Sure Grip

“Sure Grip” Clothespins, ca. 1945 (Object ID 2012.88.405).

Now it is considered “green” to hang laundry outdoors, avoiding wasting energy by drying clothes in an automatic dryer. And the warm sun provides a fresh, clean smell that is unbeatable—along with a little spring pollen.

Jeanine Head Miller is Curator of Domestic Life at The Henry Ford.

The collections of The Henry Ford include many artifacts related to famous innovators and revolutionary inventions, but we also include humbler artifacts that tell the story of day-to-day life in America. With the Easter holiday approaching, we’ve just digitized a number of related items, as selected by Cynthia R. Miller, Curator of Photographs and Prints. Her choices include this 1973 photograph of young boys wearing bunny ears, as well as additional photographs, greeting cards and postcards, advertisements, and other items. View all of this newly digitized material by visiting our digital collections.

Ellice Engdahl is Digital Collections Initiative Manager at The Henry Ford.

Can a car built in a vegetable stand be a national treasure? It can if it is packed with ingenious engineering ideas, set a world speed record, and embodies important national characteristics.

The long, low, slim car called Goldenrod is all these things, and is a national treasure.

Goldenrod was built by a pair of California hot rodders, brothers Bill and Bob Summers. For years they participated in the annual Speed Weeks competition at Utah’s vast Bonneville Salt Flats, where they went as fast as 323 miles per hour in a car they built themselves. In 1963 they decided to go after the absolute land speed record of 394.196 mph, set by John Cobb in 1947. Cobb was one of a succession of wealthy Englishmen who had held the record over the years, driving well-financed cars powered by huge airplane engines.

Before Bob and Bill could get started, another Englishman, Donald Campbell, broke Cobb’s record with a speed of 403.10 mph. In 1964 and 1965 other American hot rodders used cars powered by jet aircraft engines to push the record to over 600 mph. But many people, like the Summers brothers, thought using jet engines wasn’t quite fair—they believed that real cars were driven by friction between tires and the ground. So no jet engines for Bob and Bill.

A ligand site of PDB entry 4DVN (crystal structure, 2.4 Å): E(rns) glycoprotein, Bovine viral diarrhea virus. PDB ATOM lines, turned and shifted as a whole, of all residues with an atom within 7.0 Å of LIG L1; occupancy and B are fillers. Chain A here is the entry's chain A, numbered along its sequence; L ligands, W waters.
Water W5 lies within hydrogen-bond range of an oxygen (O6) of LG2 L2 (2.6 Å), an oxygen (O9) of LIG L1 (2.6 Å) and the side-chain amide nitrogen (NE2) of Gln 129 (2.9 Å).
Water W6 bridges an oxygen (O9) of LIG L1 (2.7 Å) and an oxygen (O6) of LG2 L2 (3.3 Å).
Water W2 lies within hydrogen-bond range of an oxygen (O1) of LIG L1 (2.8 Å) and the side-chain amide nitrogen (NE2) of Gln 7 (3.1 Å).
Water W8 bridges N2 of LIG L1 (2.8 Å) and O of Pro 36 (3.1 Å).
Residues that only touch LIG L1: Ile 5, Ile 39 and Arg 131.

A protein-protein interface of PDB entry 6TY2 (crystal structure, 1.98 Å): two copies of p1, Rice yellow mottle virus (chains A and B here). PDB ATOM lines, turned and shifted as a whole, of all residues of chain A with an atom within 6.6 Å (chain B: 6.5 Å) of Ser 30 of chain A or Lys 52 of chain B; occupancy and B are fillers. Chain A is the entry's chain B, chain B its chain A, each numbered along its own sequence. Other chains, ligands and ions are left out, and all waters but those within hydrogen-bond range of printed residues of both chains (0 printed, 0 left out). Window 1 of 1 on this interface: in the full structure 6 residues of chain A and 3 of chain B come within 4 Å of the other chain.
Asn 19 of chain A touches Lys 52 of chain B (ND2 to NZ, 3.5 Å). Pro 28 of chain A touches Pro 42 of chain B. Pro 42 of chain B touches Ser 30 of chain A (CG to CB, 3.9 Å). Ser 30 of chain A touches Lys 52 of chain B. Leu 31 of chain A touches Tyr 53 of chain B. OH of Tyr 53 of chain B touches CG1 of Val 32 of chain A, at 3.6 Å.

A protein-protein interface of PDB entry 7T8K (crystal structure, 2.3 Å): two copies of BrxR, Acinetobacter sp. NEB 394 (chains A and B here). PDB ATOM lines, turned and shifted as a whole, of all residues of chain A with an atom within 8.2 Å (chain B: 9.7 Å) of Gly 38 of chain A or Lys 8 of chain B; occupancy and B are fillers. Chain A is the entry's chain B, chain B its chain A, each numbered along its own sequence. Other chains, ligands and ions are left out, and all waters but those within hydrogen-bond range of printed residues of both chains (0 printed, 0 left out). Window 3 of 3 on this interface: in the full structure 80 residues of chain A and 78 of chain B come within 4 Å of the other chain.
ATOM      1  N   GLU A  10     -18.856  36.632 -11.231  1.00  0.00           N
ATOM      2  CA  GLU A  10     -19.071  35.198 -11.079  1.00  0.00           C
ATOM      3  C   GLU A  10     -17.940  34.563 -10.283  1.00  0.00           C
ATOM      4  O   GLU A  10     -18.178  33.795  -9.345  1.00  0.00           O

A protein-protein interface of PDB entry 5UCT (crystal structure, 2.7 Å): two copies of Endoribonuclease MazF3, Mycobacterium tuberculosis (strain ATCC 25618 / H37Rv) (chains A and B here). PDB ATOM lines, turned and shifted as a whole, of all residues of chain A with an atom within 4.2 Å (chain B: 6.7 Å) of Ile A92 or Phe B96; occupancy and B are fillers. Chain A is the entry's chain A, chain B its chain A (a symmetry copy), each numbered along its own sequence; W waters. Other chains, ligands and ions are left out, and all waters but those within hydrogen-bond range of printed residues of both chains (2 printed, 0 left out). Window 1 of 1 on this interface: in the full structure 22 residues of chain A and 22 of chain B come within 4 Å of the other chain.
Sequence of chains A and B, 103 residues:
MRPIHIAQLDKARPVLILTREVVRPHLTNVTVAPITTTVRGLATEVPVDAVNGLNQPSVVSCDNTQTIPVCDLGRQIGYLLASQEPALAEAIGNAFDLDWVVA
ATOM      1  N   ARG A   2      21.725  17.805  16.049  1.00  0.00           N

The Summers brothers believed that the key to a successful car was minimizing the resistance of air flowing over the moving car--and that the best way to do this was to make the car as small as possible. To put it simply: it is easier to punch a small hole through the air than a large hole. After testing models in a California Institute of Technology wind tunnel, they designed a car lower and narrower than any land speed record contender in history—48 inches wide, 42 inches high at the top of the tail fin, and only 28 inches high at the engine covers. Into this slim space they packed a quartet of 426 cubic inch Chrysler “hemi” V8 engines and the machinery necessary to power all four wheels. At the extreme rear sat the driver, Bob Summers. It was an amazing feat of engineering, and was so logical and successful that it set the paradigm for future Bonneville streamliner racers. Over 40 years later, long and slim is still the way these cars are built.